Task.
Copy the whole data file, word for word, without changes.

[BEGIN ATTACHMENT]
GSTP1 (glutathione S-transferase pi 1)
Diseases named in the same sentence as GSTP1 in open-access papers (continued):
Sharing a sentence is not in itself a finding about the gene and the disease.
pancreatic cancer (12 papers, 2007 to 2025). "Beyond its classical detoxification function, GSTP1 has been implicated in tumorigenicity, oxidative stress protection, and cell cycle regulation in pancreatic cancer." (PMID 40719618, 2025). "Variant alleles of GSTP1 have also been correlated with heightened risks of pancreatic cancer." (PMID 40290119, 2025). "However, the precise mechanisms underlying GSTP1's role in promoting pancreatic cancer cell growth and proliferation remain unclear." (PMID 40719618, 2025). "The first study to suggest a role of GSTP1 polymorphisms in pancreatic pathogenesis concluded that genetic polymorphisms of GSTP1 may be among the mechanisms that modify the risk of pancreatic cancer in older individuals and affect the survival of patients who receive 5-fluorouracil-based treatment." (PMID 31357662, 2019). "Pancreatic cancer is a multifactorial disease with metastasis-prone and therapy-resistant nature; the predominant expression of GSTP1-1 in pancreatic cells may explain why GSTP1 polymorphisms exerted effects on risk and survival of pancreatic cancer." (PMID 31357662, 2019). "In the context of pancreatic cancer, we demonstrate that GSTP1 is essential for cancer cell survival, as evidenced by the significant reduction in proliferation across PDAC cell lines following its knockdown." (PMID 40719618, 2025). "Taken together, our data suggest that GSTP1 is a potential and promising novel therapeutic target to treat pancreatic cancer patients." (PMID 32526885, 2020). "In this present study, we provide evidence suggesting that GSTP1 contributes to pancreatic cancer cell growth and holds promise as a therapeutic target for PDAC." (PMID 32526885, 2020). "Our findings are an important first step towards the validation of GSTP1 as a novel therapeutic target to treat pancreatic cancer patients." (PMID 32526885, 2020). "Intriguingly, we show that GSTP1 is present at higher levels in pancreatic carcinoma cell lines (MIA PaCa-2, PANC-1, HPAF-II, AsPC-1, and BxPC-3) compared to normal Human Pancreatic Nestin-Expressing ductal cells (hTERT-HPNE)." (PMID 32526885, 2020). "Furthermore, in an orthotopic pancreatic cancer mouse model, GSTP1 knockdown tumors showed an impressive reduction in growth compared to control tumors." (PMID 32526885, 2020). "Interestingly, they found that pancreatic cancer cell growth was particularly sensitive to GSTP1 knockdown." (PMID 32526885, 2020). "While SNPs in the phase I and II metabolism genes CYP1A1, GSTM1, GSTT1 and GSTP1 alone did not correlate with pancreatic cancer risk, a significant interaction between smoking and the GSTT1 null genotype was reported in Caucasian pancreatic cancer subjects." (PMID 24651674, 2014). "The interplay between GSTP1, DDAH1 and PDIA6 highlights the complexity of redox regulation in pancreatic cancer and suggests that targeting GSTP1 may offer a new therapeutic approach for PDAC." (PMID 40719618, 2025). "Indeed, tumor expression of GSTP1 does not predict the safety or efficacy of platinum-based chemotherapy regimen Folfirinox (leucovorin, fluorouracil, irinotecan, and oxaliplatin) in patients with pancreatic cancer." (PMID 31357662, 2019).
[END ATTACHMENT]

GSTP1 (glutathione S-transferase pi 1)
Diseases named in the same sentence as GSTP1 in open-access papers (continued):
Sharing a sentence is not in itself a finding about the gene and the disease.
pancreatic cancer (12 papers, 2007 to 2025). "Beyond its classical detoxification function, GSTP1 has been implicated in tumorigenicity, oxidative stress protection, and cell cycle regulation in pancreatic cancer." (PMID 40719618, 2025). "Variant alleles of GSTP1 have also been correlated with heightened risks of pancreatic cancer." (PMID 40290119, 2025). "However, the precise mechanisms underlying GSTP1's role in promoting pancreatic cancer cell growth and proliferation remain unclear." (PMID 40719618, 2025). "The first study to suggest a role of GSTP1 polymorphisms in pancreatic pathogenesis concluded that genetic polymorphisms of GSTP1 may be among the mechanisms that modify the risk of pancreatic cancer in older individuals and affect the survival of patients who receive 5-fluorouracil-based treatment." (PMID 31357662, 2019). "Pancreatic cancer is a multifactorial disease with metastasis-prone and therapy-resistant nature; the predominant expression of GSTP1-1 in pancreatic cells may explain why GSTP1 polymorphisms exerted effects on risk and survival of pancreatic cancer." (PMID 31357662, 2019). "In the context of pancreatic cancer, we demonstrate that GSTP1 is essential for cancer cell survival, as evidenced by the significant reduction in proliferation across PDAC cell lines following its knockdown." (PMID 40719618, 2025). "Taken together, our data suggest that GSTP1 is a potential and promising novel therapeutic target to treat pancreatic cancer patients." (PMID 32526885, 2020). "In this present study, we provide evidence suggesting that GSTP1 contributes to pancreatic cancer cell growth and holds promise as a therapeutic target for PDAC." (PMID 32526885, 2020). "Our findings are an important first step towards the validation of GSTP1 as a novel therapeutic target to treat pancreatic cancer patients." (PMID 32526885, 2020). "Intriguingly, we show that GSTP1 is present at higher levels in pancreatic carcinoma cell lines (MIA PaCa-2, PANC-1, HPAF-II, AsPC-1, and BxPC-3) compared to normal Human Pancreatic Nestin-Expressing ductal cells (hTERT-HPNE)." (PMID 32526885, 2020). "Furthermore, in an orthotopic pancreatic cancer mouse model, GSTP1 knockdown tumors showed an impressive reduction in growth compared to control tumors." (PMID 32526885, 2020). "Interestingly, they found that pancreatic cancer cell growth was particularly sensitive to GSTP1 knockdown." (PMID 32526885, 2020). "While SNPs in the phase I and II metabolism genes CYP1A1, GSTM1, GSTT1 and GSTP1 alone did not correlate with pancreatic cancer risk, a significant interaction between smoking and the GSTT1 null genotype was reported in Caucasian pancreatic cancer subjects." (PMID 24651674, 2014). "The interplay between GSTP1, DDAH1 and PDIA6 highlights the complexity of redox regulation in pancreatic cancer and suggests that targeting GSTP1 may offer a new therapeutic approach for PDAC." (PMID 40719618, 2025). "Indeed, tumor expression of GSTP1 does not predict the safety or efficacy of platinum-based chemotherapy regimen Folfirinox (leucovorin, fluorouracil, irinotecan, and oxaliplatin) in patients with pancreatic cancer." (PMID 31357662, 2019).